The traditional feed-forward neural networks are not good with time-series data and other sequences or sequential data. This data can be something as volatile as stock prices or a continuous video stream from an on-board camera of an autonomous car.
Handling time series data is where RNNs excel. They were designed to grasp the information contained in these sequences/time series data.
RNNs are built on the recursive formula, where the new state is a function of the old state and the input.
RNN applications extend beyond natural language processing and speech recognition. They’re used in language translation, stock predictions and algorithmic trading as well.
However, training RNNs come with their own set of challenges. For instance, the mathematical investigation of RNNs with respect to reliable information representation and generalization ability when dealing with complex data structures is still a challenge.
This has led to diverse approaches and architectures including specific training modes such as echo and liquid-state-machines, backpropagation decorrelation, or long short term memory, specific architectures such as recursive and graph networks, and hybrid systems.
Exploding And Vanishing Gradients
A gradient in the context of a neural network refers to the gradient of the loss function with respect to the weights of the network.
This gradient is calculated using backpropagation. The goal here is to find the optimal weight for each connection that would minimise the overall loss of the network.
While in principle the recurrent network is a simple and powerful model, in practice, it is, unfortunately, hard to train properly. The recurrent connections in the hidden layer allow information to persist from one input to another.
The exploding gradients problem refers to the large increase in the norm of the gradient during training. Such events are caused by the explosion of the long term components, which can grow exponentially more than short term ones.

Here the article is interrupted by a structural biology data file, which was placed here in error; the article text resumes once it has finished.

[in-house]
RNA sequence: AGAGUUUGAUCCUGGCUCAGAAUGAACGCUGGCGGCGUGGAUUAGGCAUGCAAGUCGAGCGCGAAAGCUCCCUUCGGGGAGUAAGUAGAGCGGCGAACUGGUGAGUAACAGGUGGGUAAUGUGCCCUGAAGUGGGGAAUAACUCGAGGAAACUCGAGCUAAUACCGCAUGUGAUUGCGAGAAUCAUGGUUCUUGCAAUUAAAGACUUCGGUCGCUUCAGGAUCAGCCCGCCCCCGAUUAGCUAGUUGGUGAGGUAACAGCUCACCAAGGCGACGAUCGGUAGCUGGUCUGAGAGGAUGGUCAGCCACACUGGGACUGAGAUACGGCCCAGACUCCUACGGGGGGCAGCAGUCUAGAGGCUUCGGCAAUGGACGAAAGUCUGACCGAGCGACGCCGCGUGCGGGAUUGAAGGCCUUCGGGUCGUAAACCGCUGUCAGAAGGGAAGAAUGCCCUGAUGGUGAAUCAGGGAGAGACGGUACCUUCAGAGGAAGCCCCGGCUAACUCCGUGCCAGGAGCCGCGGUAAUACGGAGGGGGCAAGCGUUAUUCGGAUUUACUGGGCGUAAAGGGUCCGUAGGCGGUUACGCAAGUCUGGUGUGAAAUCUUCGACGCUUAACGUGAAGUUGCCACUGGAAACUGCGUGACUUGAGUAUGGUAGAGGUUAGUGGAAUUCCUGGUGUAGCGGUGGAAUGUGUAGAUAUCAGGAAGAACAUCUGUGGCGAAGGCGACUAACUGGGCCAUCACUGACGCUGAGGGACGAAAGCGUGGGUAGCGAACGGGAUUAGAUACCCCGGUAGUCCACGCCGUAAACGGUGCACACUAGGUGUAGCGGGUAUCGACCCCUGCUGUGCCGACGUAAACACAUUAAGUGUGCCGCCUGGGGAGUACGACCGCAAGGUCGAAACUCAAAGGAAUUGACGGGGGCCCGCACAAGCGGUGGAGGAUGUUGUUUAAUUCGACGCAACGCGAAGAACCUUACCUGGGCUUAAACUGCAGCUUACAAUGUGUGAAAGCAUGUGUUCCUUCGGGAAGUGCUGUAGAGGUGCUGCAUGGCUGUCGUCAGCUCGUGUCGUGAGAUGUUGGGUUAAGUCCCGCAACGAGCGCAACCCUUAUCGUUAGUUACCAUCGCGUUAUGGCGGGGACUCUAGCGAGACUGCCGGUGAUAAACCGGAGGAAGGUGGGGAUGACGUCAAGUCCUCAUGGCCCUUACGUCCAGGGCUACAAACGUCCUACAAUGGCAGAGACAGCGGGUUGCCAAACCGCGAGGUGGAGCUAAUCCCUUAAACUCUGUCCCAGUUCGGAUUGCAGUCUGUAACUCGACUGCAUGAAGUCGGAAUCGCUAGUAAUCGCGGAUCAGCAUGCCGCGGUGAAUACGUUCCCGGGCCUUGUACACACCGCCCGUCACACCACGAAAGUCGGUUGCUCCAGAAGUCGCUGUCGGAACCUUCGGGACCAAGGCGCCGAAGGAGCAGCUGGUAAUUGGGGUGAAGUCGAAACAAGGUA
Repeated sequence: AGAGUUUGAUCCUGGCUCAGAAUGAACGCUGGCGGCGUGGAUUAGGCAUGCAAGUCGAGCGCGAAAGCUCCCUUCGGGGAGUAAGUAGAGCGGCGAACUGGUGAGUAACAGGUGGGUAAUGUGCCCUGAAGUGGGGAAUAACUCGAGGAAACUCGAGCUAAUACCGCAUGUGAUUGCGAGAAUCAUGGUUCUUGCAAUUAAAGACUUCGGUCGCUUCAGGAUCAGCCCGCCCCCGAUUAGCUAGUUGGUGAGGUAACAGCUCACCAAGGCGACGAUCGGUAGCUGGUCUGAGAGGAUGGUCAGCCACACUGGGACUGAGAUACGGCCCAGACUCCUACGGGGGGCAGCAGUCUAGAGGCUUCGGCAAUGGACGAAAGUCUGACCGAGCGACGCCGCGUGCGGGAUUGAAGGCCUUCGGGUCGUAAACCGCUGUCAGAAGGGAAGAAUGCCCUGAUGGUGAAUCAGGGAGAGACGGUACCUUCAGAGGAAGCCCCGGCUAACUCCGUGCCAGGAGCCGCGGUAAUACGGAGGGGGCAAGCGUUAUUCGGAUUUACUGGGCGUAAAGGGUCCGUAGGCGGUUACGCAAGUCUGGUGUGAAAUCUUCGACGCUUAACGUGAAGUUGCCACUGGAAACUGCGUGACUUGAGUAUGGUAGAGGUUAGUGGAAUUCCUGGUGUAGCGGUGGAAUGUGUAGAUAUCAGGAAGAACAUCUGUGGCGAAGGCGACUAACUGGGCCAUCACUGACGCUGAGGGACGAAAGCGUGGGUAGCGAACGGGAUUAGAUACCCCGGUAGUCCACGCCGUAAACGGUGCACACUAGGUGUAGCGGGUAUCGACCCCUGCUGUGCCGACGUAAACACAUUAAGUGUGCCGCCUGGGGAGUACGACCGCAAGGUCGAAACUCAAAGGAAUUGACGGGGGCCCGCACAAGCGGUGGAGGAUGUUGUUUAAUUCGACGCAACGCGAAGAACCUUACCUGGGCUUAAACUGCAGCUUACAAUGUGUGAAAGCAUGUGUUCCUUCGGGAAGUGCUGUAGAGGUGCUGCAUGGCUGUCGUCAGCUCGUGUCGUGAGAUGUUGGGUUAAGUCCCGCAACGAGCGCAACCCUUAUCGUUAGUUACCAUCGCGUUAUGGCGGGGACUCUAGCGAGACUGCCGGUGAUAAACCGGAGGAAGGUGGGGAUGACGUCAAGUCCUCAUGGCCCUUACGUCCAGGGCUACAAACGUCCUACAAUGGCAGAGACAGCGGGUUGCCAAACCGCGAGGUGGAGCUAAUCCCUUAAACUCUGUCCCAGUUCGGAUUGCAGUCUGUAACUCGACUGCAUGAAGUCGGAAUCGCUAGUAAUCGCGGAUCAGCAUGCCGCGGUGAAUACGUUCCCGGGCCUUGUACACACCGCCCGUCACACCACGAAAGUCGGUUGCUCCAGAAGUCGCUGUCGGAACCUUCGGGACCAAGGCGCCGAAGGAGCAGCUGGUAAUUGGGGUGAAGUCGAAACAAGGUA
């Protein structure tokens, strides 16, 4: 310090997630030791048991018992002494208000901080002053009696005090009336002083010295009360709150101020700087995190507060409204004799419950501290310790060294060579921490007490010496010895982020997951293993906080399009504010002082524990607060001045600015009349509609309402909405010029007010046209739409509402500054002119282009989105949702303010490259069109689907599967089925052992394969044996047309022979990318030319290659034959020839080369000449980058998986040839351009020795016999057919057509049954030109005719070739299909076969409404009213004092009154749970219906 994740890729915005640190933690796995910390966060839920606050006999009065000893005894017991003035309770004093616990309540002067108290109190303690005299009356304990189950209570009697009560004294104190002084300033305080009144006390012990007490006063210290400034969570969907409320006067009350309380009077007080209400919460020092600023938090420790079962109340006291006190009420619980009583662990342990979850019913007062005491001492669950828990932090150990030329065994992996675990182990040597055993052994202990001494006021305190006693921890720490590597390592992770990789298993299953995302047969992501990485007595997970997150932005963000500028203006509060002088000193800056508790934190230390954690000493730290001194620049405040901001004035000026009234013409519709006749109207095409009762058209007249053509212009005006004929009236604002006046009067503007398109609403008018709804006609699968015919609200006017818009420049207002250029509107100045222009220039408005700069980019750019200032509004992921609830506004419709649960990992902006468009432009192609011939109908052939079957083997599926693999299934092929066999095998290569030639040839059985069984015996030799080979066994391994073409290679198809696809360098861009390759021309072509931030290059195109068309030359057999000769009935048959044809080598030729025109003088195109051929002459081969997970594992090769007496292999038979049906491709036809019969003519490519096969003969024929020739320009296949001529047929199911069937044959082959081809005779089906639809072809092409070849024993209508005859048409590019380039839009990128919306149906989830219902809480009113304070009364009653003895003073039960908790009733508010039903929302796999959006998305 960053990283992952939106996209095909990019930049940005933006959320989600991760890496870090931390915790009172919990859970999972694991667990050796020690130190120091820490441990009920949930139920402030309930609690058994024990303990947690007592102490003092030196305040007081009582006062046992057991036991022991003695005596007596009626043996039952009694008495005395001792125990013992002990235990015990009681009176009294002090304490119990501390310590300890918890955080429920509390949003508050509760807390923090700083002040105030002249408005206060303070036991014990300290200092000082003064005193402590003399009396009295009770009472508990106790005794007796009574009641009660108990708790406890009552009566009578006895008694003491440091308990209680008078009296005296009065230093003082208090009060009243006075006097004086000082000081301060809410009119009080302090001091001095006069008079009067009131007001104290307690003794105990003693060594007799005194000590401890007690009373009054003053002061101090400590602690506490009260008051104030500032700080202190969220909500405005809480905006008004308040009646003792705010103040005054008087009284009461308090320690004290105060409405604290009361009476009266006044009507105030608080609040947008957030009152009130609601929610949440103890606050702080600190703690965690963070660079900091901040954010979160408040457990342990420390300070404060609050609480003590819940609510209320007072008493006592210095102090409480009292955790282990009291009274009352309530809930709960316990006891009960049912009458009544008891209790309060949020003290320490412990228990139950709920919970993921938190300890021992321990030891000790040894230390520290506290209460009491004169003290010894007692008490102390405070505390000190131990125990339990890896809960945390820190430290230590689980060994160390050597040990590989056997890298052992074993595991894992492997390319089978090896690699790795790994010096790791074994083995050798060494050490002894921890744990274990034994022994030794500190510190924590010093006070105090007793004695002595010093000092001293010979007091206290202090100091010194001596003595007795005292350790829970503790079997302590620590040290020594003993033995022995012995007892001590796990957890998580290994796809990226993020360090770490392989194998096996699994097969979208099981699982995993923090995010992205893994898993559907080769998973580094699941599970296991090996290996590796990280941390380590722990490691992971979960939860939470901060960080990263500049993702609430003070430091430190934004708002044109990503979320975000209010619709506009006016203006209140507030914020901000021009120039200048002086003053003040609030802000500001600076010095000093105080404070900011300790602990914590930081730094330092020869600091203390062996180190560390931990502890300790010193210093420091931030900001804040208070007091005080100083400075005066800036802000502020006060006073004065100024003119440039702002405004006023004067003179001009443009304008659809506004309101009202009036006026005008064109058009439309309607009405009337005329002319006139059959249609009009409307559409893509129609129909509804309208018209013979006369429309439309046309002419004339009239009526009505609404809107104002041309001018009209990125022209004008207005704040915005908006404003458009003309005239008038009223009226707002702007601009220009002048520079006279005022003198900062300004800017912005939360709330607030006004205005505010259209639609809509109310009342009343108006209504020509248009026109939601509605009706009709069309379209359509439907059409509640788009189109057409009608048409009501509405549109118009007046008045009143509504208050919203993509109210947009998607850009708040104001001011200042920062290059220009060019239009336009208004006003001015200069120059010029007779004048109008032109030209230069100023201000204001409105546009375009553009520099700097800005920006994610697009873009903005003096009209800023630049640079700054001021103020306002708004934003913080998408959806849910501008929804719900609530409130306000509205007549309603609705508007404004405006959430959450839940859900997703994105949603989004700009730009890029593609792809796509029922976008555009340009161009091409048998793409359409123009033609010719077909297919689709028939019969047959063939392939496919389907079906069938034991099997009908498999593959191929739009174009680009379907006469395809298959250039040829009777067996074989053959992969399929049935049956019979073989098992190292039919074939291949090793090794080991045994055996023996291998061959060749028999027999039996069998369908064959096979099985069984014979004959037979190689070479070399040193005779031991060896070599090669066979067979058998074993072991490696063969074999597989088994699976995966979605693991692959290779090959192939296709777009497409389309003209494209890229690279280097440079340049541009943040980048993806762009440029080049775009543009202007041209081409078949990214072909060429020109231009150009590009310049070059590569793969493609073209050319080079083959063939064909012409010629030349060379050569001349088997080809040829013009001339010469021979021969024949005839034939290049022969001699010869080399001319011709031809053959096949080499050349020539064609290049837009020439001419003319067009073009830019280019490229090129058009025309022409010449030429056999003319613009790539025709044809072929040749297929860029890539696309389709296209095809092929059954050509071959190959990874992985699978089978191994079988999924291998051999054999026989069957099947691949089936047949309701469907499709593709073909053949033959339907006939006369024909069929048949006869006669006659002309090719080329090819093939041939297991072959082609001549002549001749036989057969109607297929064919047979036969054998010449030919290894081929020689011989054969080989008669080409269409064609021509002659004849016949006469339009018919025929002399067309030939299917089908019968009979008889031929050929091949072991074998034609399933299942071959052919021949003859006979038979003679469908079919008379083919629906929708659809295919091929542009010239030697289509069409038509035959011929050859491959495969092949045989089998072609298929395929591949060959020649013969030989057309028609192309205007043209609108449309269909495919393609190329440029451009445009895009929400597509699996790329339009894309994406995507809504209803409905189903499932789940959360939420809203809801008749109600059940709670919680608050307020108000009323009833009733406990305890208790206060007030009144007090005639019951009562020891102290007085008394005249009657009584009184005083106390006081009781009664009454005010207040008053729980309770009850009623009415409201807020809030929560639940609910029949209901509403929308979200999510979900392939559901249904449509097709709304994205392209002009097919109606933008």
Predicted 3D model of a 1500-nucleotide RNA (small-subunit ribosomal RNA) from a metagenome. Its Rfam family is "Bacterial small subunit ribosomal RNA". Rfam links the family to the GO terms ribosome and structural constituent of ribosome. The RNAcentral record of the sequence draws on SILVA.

The vanishing gradients problem refers to the opposite behaviour, when long term components go exponentially fast to norm 0, making it impossible for the model to learn the correlation between temporally distant events.
Why Bother About Gradients Vanishing At All?
Since the weights are updated proportional to the gradient, a vanishing gradient or a small value will result in a small change in the value of weight. The value of a weight, which is multiplied with the input, decides whether a certain input needs to be taken seriously or not. No change in value means the network isn’t learning anything. In short, there is no point in training.
Let’s skim through the mathematical formulations that give an idea of why this problem occurs in the first place. The aim of a neural network is to reduce the losses/errors. As the errors are summed up, so are the gradients at each time step.
For one training example, the gradient can be written as:
See the full derivation here.
For intuition behind the above expression check the chain rule. The derivative of a vector function with respect to a vector is taken, the result is a matrix called the Jacobian matrix.
Jacobian may be regarded as a kind of “first-order derivative” of a vector-valued function of several variables. In particular, this means that the gradient of a scalar-valued function of several variables may too be regarded as its “first-order derivative”.
In other words, the Jacobian matrix of a scalar-valued function in several variables is (the transpose of) its gradient and the gradient of a scalar-valued function of a single variable is its derivative.
Activation functions don’t make things any better either. Since the sigmoid functions have derivatives of 0 at both ends, the corresponding neurons have a zero gradient and with small values in the matrix, the gradient values shrink exponentially fast, eventually vanishing completely after a few time steps.
Depending on the activation function and hyperparameters, we could get exploding instead of vanishing gradients if the values of the Jacobian matrix are large.
Why Vanishing Gradients Are More Popular
- Exploding gradients are obvious. Gradients become NaN (not a number) eventually and whole training comes to a halt.
- The solution to exploding gradients are simple and effective such as having a pre-defined threshold
- The uncertainty of vanishing gradients makes them difficult to handle.
Vanishing gradients also appear in feedforward networks however, RNNs are more prone to them because of their nature of being recursive and deep layers.
Further reading sources: